It’s kind of surreal that after nearly a year of lockdown, it’s starting to feel like that time is speeding up, as opposed to the 5 year long month of March 2020, and the decades which followed to make up April-December 2020.
I feel like we were just embracing the possibilities of 2021, and now, here we are, about to hit the third month of this thing, our second March in quarantine, and while I feel optimism (VACCINES ARE A THING!) it’s tempered by my cynicism and still boiling grumpiness about the rest of the state of the world.
Maybe once I get a shot in the arm, and I can see my friends and family once more, it’ll be less of a thing, but until then, we sit here and wait.
How are you doing, dear friends? Feeling like there’s a light at the end of the tunnel? Or that the light only shined at how ugly this tunnel is on our way out? I would love to hear from you.
Now, onto the things…
On March 18th, the “Snyder Cut” of Justice League will arrive on HBO Max. Depending on where you land on the spectrum, this is either…
For those of you fortunate enough to not be in the first two camps, or those in those camps who’d like the 10,000 foot view of the entire saga, Anthony Breznican at Vanity Fair did the lords work in this all-encompassing piece about this little superhero movie which will hit streaming in 18 days.
Zack Snyder, the director of Justice League, has never seen Justice League. His name is in the credits as the filmmaker, but he’s never sat through the version released to the world three years ago. His wife, Deborah, who produced the movie, advised him not to.
In late 2017—months after the couple cut ties with the superhero epic amid an increasingly demoralizing battle with Warner Bros.—Deborah Snyder sat in a screening room on the studio lot alongside Christopher Nolan, one of the movie’s executive producers, as well as the director of the Dark Knight trilogy. She braced herself as the lights went down. “It was just…it’s a weird experience,” she says now. “I don’t know how many people have that experience. You’ve worked on something for a long time, and then you leave, and then you see what happened to it.”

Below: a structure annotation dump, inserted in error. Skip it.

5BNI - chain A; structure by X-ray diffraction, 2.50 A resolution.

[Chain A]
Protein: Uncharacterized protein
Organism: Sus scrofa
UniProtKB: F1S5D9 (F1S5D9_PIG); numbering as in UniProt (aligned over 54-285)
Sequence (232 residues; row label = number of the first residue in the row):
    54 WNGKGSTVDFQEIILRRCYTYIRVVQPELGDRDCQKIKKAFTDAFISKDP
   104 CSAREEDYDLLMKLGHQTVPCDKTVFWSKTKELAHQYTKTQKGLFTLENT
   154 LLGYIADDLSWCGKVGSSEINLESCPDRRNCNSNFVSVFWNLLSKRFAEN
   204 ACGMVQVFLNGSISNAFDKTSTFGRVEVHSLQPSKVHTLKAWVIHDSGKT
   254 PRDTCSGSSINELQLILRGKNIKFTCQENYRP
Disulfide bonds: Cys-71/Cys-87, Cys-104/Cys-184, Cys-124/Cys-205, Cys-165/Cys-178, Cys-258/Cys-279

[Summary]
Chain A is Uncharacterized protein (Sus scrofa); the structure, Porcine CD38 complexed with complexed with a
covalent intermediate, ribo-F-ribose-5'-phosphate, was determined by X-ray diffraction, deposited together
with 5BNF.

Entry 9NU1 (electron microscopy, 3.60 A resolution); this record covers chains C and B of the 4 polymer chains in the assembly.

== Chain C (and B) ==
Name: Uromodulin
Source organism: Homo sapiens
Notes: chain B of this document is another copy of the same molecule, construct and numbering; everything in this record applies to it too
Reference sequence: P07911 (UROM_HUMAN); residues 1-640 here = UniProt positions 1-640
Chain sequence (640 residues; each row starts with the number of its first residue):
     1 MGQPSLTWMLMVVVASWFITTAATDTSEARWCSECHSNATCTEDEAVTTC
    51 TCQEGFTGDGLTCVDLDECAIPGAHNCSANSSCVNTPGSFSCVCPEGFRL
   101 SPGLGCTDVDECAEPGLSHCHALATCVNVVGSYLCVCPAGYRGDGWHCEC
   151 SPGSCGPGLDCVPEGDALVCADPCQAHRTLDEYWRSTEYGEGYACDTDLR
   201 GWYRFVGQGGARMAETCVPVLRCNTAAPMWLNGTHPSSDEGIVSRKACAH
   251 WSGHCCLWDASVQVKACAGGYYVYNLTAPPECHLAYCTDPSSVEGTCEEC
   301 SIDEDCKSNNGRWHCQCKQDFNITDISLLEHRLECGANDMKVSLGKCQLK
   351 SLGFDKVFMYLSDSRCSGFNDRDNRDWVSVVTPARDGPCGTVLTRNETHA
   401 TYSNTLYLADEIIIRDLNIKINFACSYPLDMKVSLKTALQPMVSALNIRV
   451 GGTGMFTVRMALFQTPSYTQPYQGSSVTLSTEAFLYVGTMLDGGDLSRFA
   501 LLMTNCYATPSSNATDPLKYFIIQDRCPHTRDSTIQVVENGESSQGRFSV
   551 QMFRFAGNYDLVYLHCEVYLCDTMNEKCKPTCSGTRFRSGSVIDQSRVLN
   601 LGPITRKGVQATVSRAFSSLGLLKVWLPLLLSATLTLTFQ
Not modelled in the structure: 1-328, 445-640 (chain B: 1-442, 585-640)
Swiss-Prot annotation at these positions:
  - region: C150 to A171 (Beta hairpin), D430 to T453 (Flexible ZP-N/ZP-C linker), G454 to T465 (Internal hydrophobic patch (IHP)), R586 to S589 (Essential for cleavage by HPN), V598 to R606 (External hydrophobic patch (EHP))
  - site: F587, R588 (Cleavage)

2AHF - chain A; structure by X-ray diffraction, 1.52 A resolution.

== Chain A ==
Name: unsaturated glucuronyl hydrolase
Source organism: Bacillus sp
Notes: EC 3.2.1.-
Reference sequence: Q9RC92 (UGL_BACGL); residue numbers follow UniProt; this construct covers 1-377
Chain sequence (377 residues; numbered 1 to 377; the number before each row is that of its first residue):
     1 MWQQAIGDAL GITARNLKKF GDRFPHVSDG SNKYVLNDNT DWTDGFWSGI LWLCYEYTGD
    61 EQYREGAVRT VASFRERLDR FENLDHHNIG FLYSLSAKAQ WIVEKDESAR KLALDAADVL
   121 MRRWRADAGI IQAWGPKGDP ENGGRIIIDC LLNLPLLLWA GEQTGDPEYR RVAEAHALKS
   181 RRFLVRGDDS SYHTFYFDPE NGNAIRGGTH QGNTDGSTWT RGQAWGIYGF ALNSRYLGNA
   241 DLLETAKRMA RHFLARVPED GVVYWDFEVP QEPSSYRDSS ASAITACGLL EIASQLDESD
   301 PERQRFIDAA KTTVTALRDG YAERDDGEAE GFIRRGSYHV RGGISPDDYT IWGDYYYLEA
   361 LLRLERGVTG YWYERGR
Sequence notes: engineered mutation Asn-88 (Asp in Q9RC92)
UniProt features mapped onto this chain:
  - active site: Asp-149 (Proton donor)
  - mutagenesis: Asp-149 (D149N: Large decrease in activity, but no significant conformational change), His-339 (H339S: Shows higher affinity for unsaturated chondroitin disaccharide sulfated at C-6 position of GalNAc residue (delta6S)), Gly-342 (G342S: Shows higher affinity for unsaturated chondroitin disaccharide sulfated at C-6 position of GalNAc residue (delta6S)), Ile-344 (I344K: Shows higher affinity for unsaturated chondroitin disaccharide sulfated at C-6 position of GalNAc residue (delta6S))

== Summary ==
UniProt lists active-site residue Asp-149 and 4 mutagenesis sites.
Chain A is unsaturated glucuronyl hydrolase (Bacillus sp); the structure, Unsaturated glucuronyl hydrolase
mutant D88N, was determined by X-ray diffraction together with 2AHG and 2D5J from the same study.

What happened to Justice League was a crisis of infinite doubt: a team of executives who lost faith in the architect of their faltering comic book movie empire, and a director in the midst of a family tragedy that sapped him of the will to fight.
Believe it or not, its nearly been eleven years since ABC’s Lost went off the air. And more than leaving audiences with a few questions open, the end of the series also left a chasm in television watching: a truly communal series, transcending ages, audiences, and more. Lost may’ve been the last series we all watched.
Jen Chaney at Vulture digs into the history in the making which was the creation of the series’ finale, and the reverberations in culture its had since.
The two-and-a-half-hour finale, which cost upwards of $15 million to make, wrapped up six seasons of relationship and time-jumping narrative development by having Jack Shephard (Matthew Fox) battle John Locke (Terry O’Quinn) — who at that point had become the human embodiment of the show’s famous Smoke Monster — in an attempt to save the island where the characters crash-landed, while revealing that its parallel, non-island timeline, dubbed the flash-sideways, was really a bardo where all the key figures from the show met to help usher Jack into the next realm. The show would culminate in the flash-sideways with Jack & Co. gathering in a church and, on the island, Jack dying in the jungle, while Vincent, the Labrador that belonged to young Walt (Malcolm David Kelley), lay down beside him.